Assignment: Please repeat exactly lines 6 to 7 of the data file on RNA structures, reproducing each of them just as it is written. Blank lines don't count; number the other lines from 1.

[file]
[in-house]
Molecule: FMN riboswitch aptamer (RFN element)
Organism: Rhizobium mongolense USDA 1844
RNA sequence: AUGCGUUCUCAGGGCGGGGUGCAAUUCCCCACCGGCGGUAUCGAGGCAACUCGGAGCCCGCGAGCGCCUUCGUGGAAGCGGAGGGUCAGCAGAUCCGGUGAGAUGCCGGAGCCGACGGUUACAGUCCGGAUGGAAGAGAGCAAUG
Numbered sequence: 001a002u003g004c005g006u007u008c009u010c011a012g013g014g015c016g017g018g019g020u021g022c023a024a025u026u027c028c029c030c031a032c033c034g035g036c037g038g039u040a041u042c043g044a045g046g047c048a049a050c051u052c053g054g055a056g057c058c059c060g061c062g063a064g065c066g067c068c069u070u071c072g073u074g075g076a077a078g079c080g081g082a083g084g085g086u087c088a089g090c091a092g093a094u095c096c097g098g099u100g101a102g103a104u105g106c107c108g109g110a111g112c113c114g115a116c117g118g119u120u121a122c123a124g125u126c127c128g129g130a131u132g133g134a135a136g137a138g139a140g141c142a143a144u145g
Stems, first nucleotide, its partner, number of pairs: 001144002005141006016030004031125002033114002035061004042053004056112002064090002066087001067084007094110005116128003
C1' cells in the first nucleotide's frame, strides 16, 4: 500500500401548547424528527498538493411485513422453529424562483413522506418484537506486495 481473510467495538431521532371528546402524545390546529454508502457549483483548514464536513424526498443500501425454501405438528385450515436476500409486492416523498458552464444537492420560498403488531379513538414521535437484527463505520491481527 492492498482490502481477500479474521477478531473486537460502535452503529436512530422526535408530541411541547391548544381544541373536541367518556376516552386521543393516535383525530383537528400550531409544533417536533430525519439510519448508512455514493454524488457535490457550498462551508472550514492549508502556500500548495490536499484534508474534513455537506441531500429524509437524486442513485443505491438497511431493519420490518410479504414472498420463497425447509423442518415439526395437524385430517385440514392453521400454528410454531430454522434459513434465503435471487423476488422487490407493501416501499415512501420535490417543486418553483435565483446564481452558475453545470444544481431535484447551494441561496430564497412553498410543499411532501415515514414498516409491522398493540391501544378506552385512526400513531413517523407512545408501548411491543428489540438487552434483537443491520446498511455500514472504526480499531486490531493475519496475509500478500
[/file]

Stems, first nucleotide, its partner, number of pairs: 001144002005141006016030004031125002033114002035061004042053004056112002064090002066087001067084007094110005116128003
C1' cells in the first nucleotide's frame, strides 16, 4: 500500500401548547424528527498538493411485513422453529424562483413522506418484537506486495 481473510467495538431521532371528546402524545390546529454508502457549483483548514464536513424526498443500501425454501405438528385450515436476500409486492416523498458552464444537492420560498403488531379513538414521535437484527463505520491481527 492492498482490502481477500479474521477478531473486537460502535452503529436512530422526535408530541411541547391548544381544541373536541367518556376516552386521543393516535383525530383537528400550531409544533417536533430525519439510519448508512455514493454524488457535490457550498462551508472550514492549508502556500500548495490536499484534508474534513455537506441531500429524509437524486442513485443505491438497511431493519420490518410479504414472498420463497425447509423442518415439526395437524385430517385440514392453521400454528410454531430454522434459513434465503435471487423476488422487490407493501416501499415512501420535490417543486418553483435565483446564481452558475453545470444544481431535484447551494441561496430564497412553498410543499411532501415515514414498516409491522398493540391501544378506552385512526400513531413517523407512545408501548411491543428489540438487552434483537443491520446498511455500514472504526480499531486490531493475519496475509500478500